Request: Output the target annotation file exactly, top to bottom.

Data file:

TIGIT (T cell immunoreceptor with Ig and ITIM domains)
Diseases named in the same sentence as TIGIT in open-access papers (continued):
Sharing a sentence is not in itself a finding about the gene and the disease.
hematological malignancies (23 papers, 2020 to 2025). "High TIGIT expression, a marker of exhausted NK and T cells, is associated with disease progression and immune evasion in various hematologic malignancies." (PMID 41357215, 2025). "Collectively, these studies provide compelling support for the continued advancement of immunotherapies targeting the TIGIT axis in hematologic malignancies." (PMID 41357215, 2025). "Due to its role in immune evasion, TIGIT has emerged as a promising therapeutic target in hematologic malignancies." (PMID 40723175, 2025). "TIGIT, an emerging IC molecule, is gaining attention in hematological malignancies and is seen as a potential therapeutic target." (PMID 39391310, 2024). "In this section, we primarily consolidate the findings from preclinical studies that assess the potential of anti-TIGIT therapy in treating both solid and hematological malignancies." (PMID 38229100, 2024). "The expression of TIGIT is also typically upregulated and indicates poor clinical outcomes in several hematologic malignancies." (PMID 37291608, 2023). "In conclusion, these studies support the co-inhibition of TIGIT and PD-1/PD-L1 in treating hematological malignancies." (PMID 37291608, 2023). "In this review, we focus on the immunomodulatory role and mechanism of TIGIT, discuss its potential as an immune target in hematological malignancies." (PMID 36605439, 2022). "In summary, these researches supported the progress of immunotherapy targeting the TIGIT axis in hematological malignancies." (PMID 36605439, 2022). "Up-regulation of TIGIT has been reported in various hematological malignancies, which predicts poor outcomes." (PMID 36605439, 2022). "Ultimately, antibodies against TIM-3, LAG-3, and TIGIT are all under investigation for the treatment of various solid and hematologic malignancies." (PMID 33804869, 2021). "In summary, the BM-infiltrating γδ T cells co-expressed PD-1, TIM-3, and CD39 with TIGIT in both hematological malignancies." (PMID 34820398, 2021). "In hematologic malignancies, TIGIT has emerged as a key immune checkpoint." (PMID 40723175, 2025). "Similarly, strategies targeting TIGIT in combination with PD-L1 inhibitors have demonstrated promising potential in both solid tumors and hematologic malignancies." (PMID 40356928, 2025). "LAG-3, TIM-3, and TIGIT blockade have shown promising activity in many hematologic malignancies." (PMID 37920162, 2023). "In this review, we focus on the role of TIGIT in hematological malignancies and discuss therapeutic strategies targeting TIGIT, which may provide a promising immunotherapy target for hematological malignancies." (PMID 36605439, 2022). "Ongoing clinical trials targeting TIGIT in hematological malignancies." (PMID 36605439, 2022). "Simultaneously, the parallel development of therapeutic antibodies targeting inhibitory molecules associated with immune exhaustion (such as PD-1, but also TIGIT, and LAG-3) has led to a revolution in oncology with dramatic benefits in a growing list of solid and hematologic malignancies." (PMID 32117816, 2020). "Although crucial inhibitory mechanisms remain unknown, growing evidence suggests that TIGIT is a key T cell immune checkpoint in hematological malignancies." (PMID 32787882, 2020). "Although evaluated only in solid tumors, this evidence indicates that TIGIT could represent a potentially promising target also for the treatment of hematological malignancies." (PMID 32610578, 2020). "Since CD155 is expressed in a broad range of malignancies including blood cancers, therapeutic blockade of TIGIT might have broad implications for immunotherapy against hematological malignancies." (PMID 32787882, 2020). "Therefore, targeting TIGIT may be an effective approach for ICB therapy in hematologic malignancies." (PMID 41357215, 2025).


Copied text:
TIGIT (T cell immunoreceptor with Ig and ITIM domains)
Diseases named in the same sentence as TIGIT in open-access papers (continued):
Sharing a sentence is not in itself a finding about the gene and the disease.
hematological malignancies (23 papers, 2020 to 2025). "High TIGIT expression, a marker of exhausted NK and T cells, is associated with disease progression and immune evasion in various hematologic malignancies." (PMID 41357215, 2025). "Collectively, these studies provide compelling support for the continued advancement of immunotherapies targeting the TIGIT axis in hematologic malignancies." (PMID 41357215, 2025). "Due to its role in immune evasion, TIGIT has emerged as a promising therapeutic target in hematologic malignancies." (PMID 40723175, 2025). "TIGIT, an emerging IC molecule, is gaining attention in hematological malignancies and is seen as a potential therapeutic target." (PMID 39391310, 2024). "In this section, we primarily consolidate the findings from preclinical studies that assess the potential of anti-TIGIT therapy in treating both solid and hematological malignancies." (PMID 38229100, 2024). "The expression of TIGIT is also typically upregulated and indicates poor clinical outcomes in several hematologic malignancies." (PMID 37291608, 2023). "In conclusion, these studies support the co-inhibition of TIGIT and PD-1/PD-L1 in treating hematological malignancies." (PMID 37291608, 2023). "In this review, we focus on the immunomodulatory role and mechanism of TIGIT, discuss its potential as an immune target in hematological malignancies." (PMID 36605439, 2022). "In summary, these researches supported the progress of immunotherapy targeting the TIGIT axis in hematological malignancies." (PMID 36605439, 2022). "Up-regulation of TIGIT has been reported in various hematological malignancies, which predicts poor outcomes." (PMID 36605439, 2022). "Ultimately, antibodies against TIM-3, LAG-3, and TIGIT are all under investigation for the treatment of various solid and hematologic malignancies." (PMID 33804869, 2021). "In summary, the BM-infiltrating γδ T cells co-expressed PD-1, TIM-3, and CD39 with TIGIT in both hematological malignancies." (PMID 34820398, 2021). "In hematologic malignancies, TIGIT has emerged as a key immune checkpoint." (PMID 40723175, 2025). "Similarly, strategies targeting TIGIT in combination with PD-L1 inhibitors have demonstrated promising potential in both solid tumors and hematologic malignancies." (PMID 40356928, 2025). "LAG-3, TIM-3, and TIGIT blockade have shown promising activity in many hematologic malignancies." (PMID 37920162, 2023). "In this review, we focus on the role of TIGIT in hematological malignancies and discuss therapeutic strategies targeting TIGIT, which may provide a promising immunotherapy target for hematological malignancies." (PMID 36605439, 2022). "Ongoing clinical trials targeting TIGIT in hematological malignancies." (PMID 36605439, 2022). "Simultaneously, the parallel development of therapeutic antibodies targeting inhibitory molecules associated with immune exhaustion (such as PD-1, but also TIGIT, and LAG-3) has led to a revolution in oncology with dramatic benefits in a growing list of solid and hematologic malignancies." (PMID 32117816, 2020). "Although crucial inhibitory mechanisms remain unknown, growing evidence suggests that TIGIT is a key T cell immune checkpoint in hematological malignancies." (PMID 32787882, 2020). "Although evaluated only in solid tumors, this evidence indicates that TIGIT could represent a potentially promising target also for the treatment of hematological malignancies." (PMID 32610578, 2020). "Since CD155 is expressed in a broad range of malignancies including blood cancers, therapeutic blockade of TIGIT might have broad implications for immunotherapy against hematological malignancies." (PMID 32787882, 2020). "Therefore, targeting TIGIT may be an effective approach for ICB therapy in hematologic malignancies." (PMID 41357215, 2025).